Should the U.S. Have a Secretary of Culture? The Answer is Yes.

I came across a thought piece in the Atlantic this morning asking this very question. I may be biased because I intend to become a musician, but I feel that this cabinet post should have been created a long time ago. In major cities, Artists are four to five percent of the total working population, and many do not receive the benefits of their peers. Think about it: most artists freelance. Many make enough to support themselves by freelancing alone, but where are the health benefits? During my semester abroad in Finland last year, I made many shocking discoveries about musicians. For instance, I was sitting in the audience at a Finnish Radio Symphony concert. I was speaking to my friend, a Finnish Citizen, and he casually mentioned that each and every member of this orchestra was on government salary. In addition, these musicians get to reap the benefits of free universal healthcare provided to every Finnish citizen. There are three other government -funded orchestras as well as a fully-funded jazz band. Imagine the American equivalent: Wynton Marsalis’s Jazz at Lincoln Center Orchestra on full salary plus health insurance.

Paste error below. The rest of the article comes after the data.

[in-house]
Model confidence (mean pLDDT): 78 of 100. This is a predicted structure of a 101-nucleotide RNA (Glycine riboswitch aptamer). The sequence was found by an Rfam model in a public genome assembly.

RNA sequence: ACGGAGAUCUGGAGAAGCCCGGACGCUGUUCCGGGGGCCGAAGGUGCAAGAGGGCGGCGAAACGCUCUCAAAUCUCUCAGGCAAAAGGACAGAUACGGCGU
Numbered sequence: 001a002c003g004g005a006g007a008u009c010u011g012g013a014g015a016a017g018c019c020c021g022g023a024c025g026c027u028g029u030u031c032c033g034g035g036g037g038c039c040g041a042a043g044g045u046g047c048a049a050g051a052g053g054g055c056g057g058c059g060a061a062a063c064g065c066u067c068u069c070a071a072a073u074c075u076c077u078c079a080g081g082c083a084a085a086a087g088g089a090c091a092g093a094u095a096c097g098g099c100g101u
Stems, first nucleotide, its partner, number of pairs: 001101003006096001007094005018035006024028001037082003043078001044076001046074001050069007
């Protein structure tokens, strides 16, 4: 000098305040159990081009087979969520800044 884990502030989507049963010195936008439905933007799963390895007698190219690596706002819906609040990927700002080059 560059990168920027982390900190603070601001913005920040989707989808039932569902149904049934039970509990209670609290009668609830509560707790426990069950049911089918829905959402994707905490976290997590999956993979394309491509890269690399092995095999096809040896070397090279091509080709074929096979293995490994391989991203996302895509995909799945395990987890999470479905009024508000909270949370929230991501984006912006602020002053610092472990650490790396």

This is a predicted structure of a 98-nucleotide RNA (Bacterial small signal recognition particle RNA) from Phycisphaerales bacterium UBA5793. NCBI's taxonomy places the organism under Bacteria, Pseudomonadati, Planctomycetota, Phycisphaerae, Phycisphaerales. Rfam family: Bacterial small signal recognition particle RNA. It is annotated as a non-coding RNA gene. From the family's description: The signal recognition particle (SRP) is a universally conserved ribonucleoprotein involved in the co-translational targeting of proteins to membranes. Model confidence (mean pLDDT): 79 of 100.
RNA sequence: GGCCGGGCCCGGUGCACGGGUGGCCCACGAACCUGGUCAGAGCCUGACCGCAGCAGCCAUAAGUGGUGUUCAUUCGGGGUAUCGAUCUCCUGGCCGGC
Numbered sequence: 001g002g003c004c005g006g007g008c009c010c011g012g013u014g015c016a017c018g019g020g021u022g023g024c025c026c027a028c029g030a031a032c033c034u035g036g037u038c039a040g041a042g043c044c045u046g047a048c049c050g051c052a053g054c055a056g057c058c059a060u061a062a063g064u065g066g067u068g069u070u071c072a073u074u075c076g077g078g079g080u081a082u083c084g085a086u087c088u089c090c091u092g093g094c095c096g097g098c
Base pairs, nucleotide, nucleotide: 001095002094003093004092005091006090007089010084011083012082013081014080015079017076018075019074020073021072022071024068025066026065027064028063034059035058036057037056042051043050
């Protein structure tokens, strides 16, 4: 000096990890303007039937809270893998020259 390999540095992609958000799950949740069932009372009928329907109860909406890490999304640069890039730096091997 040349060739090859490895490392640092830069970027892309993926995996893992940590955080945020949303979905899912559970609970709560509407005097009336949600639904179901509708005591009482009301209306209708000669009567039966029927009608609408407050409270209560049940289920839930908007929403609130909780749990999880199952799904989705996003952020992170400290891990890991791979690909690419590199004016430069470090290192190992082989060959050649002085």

So why am I blabbing about the European artists and how good they have it? Simply recognizing artistry on the government level and adding a Secretary of Culture could change the face of The Arts for the United States. It could possibly keep schools from cutting their arts programs and eliminate the “starving” from “starving artist”. It would finally give representation to the hard-working artists in our society. Here at Urban Gateways, we recognize the importance of the arts and how they positively affect the children we work with. Adding this position would be an extremely progressive step in emphasizing how important the arts are to each and every one of us.